Module Information

Module Identifier
Module Title
Academic Year
Semester 2
Mutually Exclusive
Other Staff

Course Delivery

Delivery Type Delivery length / details
Lecture 16 x 1 hour
Seminars / Tutorials 8 Hours. (8 x 1 hour)


Assessment Type Assessment length / details Proportion
Semester Assessment 1 x 2,500 word essay  40%
Semester Exam 2 Hours   Exam  60%
Supplementary Exam Exam  Students failing the module will repeat only the failed component(s); those re-sitting failed coursework are required to select a different essay/assignment title and must not submit re-written versions of the original essay/assignment.  100%

Learning Outcomes

On successful completion of this module students should be able to:

By the end of this module students will:

- have been introduced to the key issues and ideas concerning the role of force in International Relations, including its evolution, modern strategic thought and a number of contemporary issues in strategy;
- have a basic familiarity with the concepts utilized in contemporary strategic discourse;
- be able to apply these concepts to a range of issues and problems.
- Effectively deploy skills of: identification and location of appropriate sources; independent study; writing (essays and examinations); IT skills plus time-management.

10 ECTS credits

Brief description

This module is intended to provide an introduction to the study of strategy, the evolution of warfare and to the study of intelligence. Its focus is on the role of force in international relations, the manner of its use and how assessments are made over its possible use. It consists of five key elements:

- the utility of force in the modern age
- the evolution of warfare from Napoleon to World War Two
- strategy in the nuclear age
- the role of intelligence
- contemporary issues in strategy


The module is in four linked sections. It begins with a discussion of the utility of force in the modern age, including debates over the use of force and the obsolescence of war. It then considers the evolution of modern warfare from Napoleon to the nuclear age, covering the Napoleonic revolution and the birth of modern warfare, the emergence of total war and the impact of technology upon war, bringing students up to the advent of the nuclear age. The second section is concerned with the role of intelligence, including the legitimacy of intelligence gathering activities, intelligence and the state and counter-espionage strategic thought in the nuclear age. Thirdly, the module focuses on strategy, including deterrence theory, nuclear strategy and arms control. Finally, the module addresses a number of contemporary issues in strategy, including privatization of security, humanitarian intervention, nuclear proliferation and the war against terrorism.

1. War, Strategy, Intelligence: Introduction
2. The Study of War and War in International Relations
3. European war in the 'age of the masses' (I): Levée en masse
4. European war in the 'age of the masses' (II): Total War
5. Sea and Air Power: from Salamis to Iraq
6. Insurgency, guerrilla warfare and terrorism
7. The History and Study of Espionage and Intelligence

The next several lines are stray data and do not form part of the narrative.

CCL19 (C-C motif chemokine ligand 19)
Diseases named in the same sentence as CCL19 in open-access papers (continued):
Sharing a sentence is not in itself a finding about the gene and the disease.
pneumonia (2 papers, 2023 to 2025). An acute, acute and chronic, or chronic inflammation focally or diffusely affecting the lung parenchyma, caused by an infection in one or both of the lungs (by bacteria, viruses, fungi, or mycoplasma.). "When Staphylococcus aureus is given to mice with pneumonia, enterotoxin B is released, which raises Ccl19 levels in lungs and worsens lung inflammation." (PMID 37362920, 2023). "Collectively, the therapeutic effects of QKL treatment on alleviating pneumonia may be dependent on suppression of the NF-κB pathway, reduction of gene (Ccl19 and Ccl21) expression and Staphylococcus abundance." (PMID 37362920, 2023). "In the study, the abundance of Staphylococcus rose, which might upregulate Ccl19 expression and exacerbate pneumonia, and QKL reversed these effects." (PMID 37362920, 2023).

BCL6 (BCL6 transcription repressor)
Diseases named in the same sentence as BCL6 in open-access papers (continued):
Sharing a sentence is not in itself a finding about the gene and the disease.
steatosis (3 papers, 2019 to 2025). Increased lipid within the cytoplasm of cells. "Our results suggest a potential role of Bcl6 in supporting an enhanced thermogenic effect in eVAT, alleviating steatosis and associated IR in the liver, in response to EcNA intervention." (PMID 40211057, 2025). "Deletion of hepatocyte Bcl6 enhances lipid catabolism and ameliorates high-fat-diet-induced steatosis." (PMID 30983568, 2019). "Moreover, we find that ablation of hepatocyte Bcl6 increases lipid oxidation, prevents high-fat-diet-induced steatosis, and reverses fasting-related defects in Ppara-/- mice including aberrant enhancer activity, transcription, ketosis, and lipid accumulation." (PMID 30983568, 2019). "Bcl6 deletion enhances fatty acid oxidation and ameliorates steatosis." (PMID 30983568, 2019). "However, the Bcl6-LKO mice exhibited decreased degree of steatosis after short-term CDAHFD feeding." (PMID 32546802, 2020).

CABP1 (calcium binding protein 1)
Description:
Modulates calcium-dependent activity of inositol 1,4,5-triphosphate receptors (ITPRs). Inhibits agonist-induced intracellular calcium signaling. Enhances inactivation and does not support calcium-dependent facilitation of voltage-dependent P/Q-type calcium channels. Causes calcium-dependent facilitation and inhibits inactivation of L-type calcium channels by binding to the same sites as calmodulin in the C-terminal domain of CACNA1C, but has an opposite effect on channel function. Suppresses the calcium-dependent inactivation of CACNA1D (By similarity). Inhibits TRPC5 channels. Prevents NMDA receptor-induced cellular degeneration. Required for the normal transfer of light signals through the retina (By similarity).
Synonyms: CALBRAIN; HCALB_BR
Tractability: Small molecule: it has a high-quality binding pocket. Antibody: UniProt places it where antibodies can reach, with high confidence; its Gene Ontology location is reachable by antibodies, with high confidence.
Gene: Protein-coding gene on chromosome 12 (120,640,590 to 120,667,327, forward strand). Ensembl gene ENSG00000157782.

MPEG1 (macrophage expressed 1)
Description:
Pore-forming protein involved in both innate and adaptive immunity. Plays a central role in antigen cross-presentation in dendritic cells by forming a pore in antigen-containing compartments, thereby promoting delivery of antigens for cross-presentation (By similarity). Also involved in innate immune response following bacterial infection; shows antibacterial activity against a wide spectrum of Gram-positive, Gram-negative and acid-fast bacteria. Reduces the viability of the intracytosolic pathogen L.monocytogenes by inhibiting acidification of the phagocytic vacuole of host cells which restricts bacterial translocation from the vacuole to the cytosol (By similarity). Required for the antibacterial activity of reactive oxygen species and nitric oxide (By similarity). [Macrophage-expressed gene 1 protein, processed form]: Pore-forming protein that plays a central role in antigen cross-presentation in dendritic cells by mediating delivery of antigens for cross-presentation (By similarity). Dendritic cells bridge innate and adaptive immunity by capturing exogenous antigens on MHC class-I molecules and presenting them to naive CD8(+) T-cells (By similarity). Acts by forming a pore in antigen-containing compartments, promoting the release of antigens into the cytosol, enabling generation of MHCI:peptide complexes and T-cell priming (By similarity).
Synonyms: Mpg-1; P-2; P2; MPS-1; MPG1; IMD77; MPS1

8. Strategic Deception
9. Covert Action
10. Clausewitz and his successors (I)
11. Clausewitz and his successors (II)
12. Nuclear deterrence (I)
13. Nuclear deterrence (II)
Contemporary Issues
14. Contemporary issues in security studies
15. The Privatisation of security
16. Ballistic Missile Defence
17. Africa: a case study in contemporary issues
18. The USA and the `Global War on Terror¿


1. War and force
2. Air Power
3. Terrorism
4. Intelligence
5. Nuclear Weapons
6. Intervention and Wider Peacekeeping
7. Weapons of Mass Destruction
8. The War on Terror


To provide an introduction to the role of force and of intelligence in International Relations and to some of the oncerns and debates surrounding these.

Transferable skills

Throughout the module students will practice and enhance their reading, comprehension and thinking skills, as well as self-management skills. In seminars, students will enhance listening, explaining and debating skills, as well as oral presentational skills. Preparing for and writing-up essays will encourage students to practice independent research skills including data retrieval, selection, assembly and organization, writing, IT and time management.

Reading List

Recommended Text
John Baylis, James Wirtz, Colin S. Gray and Eliot Cohen eds (2002, 2007) Strategy in the Contemporary World: Introduction to Strategic Studies Oxford University Press Primo search
Supplementary Text
Alan Collins ed (2007) Contemporary Security Studies Oxford University Press Primo search Barry Buzan and Eric Herring (1998) The Arms Dynamic in World Politics Lynne Rienner Primo search Colin S. Gray (1999) Modern Strategy Oxford University Press Primo search Craig A. Snyder ed (1999, 2008) Contemporary Security and Strategy Palgrave Macmillan. Primo search John Baylis et. al (1987) Contemporary Strategy 1. Theories and concepts (second edition) Croom Helm Primo search Ken Booth ed (1991) New Thinking about Strategy and International Security Harper Collins Primo search Lawrence Freedman ed (1994) War Oxford University Press Primo search Matthew Hughes and William J. Philpott eds (2006) Palgrave Advances in Modern Military History Palgrave Macmillan Primo search Peter Paret ed (1986) Makers of Modern Strategy from Machiavelli to the nuclear age Clarendon Primo search


This module is at CQFW Level 4